Noel Frost, head of global enforcement at Siemens Mobility Limited explains how and why School Streets should be rolled out across the UK.
Recent research published by City Hall in London showed that since 2016, air quality in the capital has significantly improved.
The data shows that even before the full impact of the Covid-19 pandemic was felt, with travel significantly reduced during the first UK lockdown, measures that had been implemented were already helping transform London’s air.
It also revealed that from 2016, the number of state primary and secondary schools located in areas exceeding legal pollution limits had fallen by 97% – from 455 schools to just 14.
Safety, health and wellbeing continue to be high priority for schools.
To ensure the safety of younger children, School Street zones are increasingly being introduced outside primary schools.
These enforcement zones not only reduce road danger, but also improve air quality in the immediate environs of the school and encourage behavioural change, with a shift to walking and cycling leading to improved physical health and mental wellbeing.
First introduced in Scotland in 2015, a School Street zone draws on powers given to local authorities under the Road Traffic Regulations Act to turn a street into a pedestrian and cycle zone.
During the key drop-off and pick-up periods in term time, temporary restrictions are imposed and enforced on both school and through traffic on a road (or roads) outside a school, to provide a safer and healthier school environment.
While there are pockets of School Streets schemes already up and running across England, Scotland and Wales, the vast majority of schemes already installed, or planned, are in and around London, leaving school children in the rest of the UK unable to benefit from cleaner air and safer travel to and from their school.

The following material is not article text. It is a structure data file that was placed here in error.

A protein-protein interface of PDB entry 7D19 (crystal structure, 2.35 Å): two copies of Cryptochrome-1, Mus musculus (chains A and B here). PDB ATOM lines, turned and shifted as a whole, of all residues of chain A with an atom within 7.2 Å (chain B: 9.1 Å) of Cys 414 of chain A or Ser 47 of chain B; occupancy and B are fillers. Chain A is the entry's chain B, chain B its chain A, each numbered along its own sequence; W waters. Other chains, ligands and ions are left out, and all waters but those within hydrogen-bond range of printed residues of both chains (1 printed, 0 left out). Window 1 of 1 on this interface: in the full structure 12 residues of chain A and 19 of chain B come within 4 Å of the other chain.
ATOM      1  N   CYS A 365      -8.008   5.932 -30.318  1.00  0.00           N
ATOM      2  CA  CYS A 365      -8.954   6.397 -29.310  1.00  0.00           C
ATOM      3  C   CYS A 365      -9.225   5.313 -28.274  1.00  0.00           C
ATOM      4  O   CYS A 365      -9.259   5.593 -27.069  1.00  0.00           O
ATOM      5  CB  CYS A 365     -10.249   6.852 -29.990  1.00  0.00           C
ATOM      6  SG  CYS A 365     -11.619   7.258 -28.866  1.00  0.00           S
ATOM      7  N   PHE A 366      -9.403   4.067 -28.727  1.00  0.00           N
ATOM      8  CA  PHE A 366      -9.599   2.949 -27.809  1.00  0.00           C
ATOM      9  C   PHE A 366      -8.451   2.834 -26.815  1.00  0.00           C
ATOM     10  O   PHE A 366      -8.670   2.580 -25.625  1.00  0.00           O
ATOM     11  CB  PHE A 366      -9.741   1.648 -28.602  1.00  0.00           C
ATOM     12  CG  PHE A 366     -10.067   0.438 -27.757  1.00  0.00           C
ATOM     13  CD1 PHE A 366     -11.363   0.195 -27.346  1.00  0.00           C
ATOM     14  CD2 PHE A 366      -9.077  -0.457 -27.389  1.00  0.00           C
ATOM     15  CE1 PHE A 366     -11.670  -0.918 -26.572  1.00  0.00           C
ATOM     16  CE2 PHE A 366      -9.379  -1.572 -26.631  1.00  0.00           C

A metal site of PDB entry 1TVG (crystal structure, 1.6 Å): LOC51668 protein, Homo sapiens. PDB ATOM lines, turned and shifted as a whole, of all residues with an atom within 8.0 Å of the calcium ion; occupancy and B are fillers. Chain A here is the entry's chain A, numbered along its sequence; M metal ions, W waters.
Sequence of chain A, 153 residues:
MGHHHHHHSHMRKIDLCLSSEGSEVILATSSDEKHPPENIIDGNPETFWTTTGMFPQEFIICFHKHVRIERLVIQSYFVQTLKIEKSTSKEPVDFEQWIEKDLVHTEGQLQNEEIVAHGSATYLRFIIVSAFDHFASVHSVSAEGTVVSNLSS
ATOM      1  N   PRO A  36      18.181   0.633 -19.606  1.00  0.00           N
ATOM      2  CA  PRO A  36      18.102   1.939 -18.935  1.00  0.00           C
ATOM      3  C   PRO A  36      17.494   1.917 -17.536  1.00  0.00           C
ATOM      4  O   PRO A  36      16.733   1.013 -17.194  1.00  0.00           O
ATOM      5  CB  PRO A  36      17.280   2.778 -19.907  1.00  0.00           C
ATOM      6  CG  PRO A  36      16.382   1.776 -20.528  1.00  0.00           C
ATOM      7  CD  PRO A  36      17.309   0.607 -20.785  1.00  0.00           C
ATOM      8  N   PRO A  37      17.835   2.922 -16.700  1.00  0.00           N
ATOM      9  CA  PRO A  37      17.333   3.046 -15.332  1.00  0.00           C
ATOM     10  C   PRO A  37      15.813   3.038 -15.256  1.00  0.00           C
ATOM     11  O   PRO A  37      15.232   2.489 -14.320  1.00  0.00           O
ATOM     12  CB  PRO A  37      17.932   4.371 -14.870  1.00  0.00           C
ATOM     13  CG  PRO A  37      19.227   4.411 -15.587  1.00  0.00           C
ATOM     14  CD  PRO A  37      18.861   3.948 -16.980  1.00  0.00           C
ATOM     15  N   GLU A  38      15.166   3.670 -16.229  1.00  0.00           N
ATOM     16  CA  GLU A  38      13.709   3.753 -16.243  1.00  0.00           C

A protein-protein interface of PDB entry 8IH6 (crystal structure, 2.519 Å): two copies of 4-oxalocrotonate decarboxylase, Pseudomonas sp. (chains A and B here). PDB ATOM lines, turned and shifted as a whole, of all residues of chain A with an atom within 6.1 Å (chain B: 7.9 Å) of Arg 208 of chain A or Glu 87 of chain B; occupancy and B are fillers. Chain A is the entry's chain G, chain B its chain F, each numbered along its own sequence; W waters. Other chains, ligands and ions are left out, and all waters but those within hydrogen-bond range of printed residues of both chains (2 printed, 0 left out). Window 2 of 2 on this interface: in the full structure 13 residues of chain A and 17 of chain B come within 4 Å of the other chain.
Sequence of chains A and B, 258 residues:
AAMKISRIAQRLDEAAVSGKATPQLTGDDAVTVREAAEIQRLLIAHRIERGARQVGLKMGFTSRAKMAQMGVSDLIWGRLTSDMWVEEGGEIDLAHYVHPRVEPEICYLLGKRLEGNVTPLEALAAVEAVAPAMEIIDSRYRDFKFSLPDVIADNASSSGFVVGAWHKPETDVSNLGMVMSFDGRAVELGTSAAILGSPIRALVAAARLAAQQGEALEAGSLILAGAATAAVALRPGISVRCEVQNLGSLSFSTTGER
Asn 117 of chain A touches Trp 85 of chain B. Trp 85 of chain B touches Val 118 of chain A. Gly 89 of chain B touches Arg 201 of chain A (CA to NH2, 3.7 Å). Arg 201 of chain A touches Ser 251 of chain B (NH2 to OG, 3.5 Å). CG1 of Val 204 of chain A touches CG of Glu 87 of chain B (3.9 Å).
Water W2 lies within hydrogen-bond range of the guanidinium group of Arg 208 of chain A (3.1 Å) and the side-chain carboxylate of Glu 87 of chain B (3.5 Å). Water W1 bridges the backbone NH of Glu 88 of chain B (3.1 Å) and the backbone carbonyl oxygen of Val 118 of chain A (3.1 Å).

This is largely because at present, only London boroughs can enforce the School Streets scheme through the use of automatic number plate recognition (ANPR) cameras to detect non-compliant vehicles using the road.
Currently, local authorities outside London do not have the powers to enforce moving traffic offences, including School Streets, with enforcement responsibility in these areas sitting with the police.
As a result, the only real option outside London for School Streets schemes is for local authorities to implement physical barriers such as bollards or removable gates to enforce a temporary road closure, solutions which are much less sophisticated and less flexible than an ANPR camera-based system.
However, this situation will potentially change this year, with the government planning to amend elements of the Traffic Management Act 2004 to allow local authorities to enforce moving traffic offences, such as disregarding School Streets regulations.
This will allow councils outside London to implement School Streets schemes that draw on ANPR camera technology and will give pupils the opportunity to enter and leave the school in a healthier and safer way.
Evidence from the first four schools to benefit from School Streets schemes in the London Borough of Hackney showed that traffic reduced on average by 68%, the number of children cycling to school increased by 51% and vehicle emissions outside schools (nitrogen oxides, and particulate matters PM10 and PM2.5) fell by 74%.
The Siemens Mobility system, which has been deployed by a number of authorities, including Hackney, provides the ideal solution for School Streets projects, delivering robust and reliable equipment, which is quick to install to keep disruption to an absolute minimum.
The company’s LaneWatch automatic number plate recognition (ANPR) cameras are at the heart of the solution.
The designated area is typically just one road with a camera at the start and end of the zone, but multiple roads can be covered by the installation of more cameras.
Each camera is configured to monitor vehicles entering the area during specified periods, as part of a seven-day configurable schedule of enforcement.
The system accurately identifies potential contraventions in real-time, with video evidence recorded to give a contextual overview, and still images capturing each vehicle’s registration plate.
The overview video allows the system operators to establish if there are any extenuating circumstances for the contravention.
The results from School Streets schemes in London show just how effective these enforcement programmes can be in driving behaviour change.
Although Siemens Mobility delivers a range of clean air programmes, such as London’s Ultra Low Emission Zone, targeted schemes like Schools Streets have a significant impact and make a major contribution to improving road safety, air quality and the health of our children.
Photo Credit – Supplied